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Ninja on streaming culture: ‘We need to be instilling good morals in these kids’

Fortnite’s biggest streamer addresses responsibility on Twitch, YouTube

Tyler ‘Ninja’ Blevins talking to the camera during Reddit AMA in September 2017 Ninja/YouTube

Tyler “Ninja” Blevins is the most popular streamer on Twitch, and just beginning to understand the weight of the responsibility that comes with that title.

Blevins spoke to Rolling Stone about his unprecedented rise to the top following the spike in interest over Epic Games’ Fortnite and a record-breaking stream with Drake. The most interesting part of the interview, however, has little to do with the international rap god and more to do with the current state of streaming culture, which Blevins admitted can use a little work.

“We’re literally molding and shaping the minds of these kids,” Blevins said. “There are these massive people on YouTube and Twitch that are not doing anything with the responsibility they have. We need to be instilling good morals in these kids. It’s a calling.”

Hopping on stream and chatting with viewers about getting high is just one of the activities that Blevins specifically called out. He admitted it would have been “a horrible look” if he jumped on stream and began to boast about smoking weed.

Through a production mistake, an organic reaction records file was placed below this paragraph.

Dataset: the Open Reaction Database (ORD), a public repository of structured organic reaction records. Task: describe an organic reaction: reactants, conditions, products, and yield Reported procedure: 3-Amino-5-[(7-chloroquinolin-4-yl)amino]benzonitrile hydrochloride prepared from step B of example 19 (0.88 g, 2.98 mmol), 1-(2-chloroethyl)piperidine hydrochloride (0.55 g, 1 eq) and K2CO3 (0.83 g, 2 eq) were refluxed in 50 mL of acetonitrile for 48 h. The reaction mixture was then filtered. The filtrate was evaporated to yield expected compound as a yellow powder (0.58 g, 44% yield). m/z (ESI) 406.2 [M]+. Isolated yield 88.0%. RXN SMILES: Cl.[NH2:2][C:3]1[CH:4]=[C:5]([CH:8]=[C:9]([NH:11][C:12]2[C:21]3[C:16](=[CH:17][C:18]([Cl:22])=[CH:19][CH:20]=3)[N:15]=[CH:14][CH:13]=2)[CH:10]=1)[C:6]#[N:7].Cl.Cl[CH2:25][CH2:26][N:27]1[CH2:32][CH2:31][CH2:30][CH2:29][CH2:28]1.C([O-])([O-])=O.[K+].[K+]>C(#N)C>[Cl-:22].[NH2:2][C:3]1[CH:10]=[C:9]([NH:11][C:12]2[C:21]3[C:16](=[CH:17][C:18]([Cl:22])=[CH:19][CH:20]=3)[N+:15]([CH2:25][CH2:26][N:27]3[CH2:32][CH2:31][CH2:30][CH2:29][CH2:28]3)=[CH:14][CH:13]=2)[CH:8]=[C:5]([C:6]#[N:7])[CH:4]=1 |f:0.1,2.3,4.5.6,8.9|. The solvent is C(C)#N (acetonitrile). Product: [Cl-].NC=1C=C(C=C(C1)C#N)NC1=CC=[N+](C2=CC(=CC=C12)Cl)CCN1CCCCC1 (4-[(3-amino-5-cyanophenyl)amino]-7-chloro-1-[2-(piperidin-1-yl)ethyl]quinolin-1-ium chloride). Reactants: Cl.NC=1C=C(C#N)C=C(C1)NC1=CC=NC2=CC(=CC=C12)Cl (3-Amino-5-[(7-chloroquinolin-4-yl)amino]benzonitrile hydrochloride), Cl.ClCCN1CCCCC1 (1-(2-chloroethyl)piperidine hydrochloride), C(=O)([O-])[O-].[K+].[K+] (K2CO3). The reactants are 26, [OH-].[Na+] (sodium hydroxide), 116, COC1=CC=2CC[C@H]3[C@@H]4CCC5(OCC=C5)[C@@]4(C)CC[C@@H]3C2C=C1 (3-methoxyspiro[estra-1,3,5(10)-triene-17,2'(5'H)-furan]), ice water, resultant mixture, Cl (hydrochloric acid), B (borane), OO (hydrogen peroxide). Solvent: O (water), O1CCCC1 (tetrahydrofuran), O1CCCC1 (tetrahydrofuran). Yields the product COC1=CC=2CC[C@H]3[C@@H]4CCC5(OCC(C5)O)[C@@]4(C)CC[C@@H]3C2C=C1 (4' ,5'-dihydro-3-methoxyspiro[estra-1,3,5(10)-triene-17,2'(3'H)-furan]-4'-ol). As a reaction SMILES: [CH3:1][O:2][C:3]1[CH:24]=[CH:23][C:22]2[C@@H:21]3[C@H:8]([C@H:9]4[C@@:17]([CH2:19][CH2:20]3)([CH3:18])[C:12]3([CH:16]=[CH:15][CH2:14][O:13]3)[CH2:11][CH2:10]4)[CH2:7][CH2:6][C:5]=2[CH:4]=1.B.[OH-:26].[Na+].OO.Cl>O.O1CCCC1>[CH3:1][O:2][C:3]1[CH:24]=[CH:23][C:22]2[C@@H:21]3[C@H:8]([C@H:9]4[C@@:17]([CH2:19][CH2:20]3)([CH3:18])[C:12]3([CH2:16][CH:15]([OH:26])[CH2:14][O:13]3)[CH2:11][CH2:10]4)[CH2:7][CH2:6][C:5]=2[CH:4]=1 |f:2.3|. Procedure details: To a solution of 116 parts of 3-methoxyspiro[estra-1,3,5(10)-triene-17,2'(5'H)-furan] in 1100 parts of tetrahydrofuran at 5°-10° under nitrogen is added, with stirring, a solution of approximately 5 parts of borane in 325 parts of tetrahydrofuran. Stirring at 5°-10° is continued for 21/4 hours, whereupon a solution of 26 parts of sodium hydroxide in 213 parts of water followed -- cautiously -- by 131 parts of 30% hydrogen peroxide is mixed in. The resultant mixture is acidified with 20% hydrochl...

“A streamer doesn’t understand the power they have,” Blevins told Rolling Stone.

Considering the speed at which Blevins found stardom on Twitch and YouTube, there were some people waiting to see if Blevins would fall into the milkshake duck trap; a term used to refer to someone or something that is incredibly well liked, only to be discovered a short while after of participating in some kind of nefarious behavior. Blevins has, for the most part, kept his pristine image. He’s the golden boy of Twitch, but he did come into his own controversy just last week.

A video featuring Blevins streaming a Fortnite game and rapping along to Logic’s “44 More” made its way around Twitter. Blevins can be heard letting a racial slur slip out while rapping — a word that doesn’t actually appear in the song. The streamer later apologized for the situation in a four-part message on Twitter.

“While I am confident that most of this is a misunderstanding, I recognize that it’s my responsibility to never let there be THIS kind of a misunderstanding,” Belvins said. “More than anything, I hate that any of my friends, fans, or viewers might feel disrespected ... The best way I can explain it is that I promise that I understand how much pain that word causes, even if it gets used a lot in music and elsewhere.

“It’s a word historically used to divide people, and I’m about bringing people together.”

Twitch’s streaming culture among the top casters is volatile at the best of times. There seems to be a story almost every week about a high profile figure, like an Overwatch League player or Counter-Strike: Global Offensive commentator, getting in trouble for saying something derogatory on Twitch. The company implemented new terms of service and community guidelines earlier this year to try and combat its ongoing harassment and hate speech problem, including looking at off-platform behavior as grounds for Twitch suspensions.

Blevins wasn’t suspended from Twitch over his language (the company’s guidelines state that intent is taken into consideration when examining reports), but it seems to have been an important lesson for the streamer.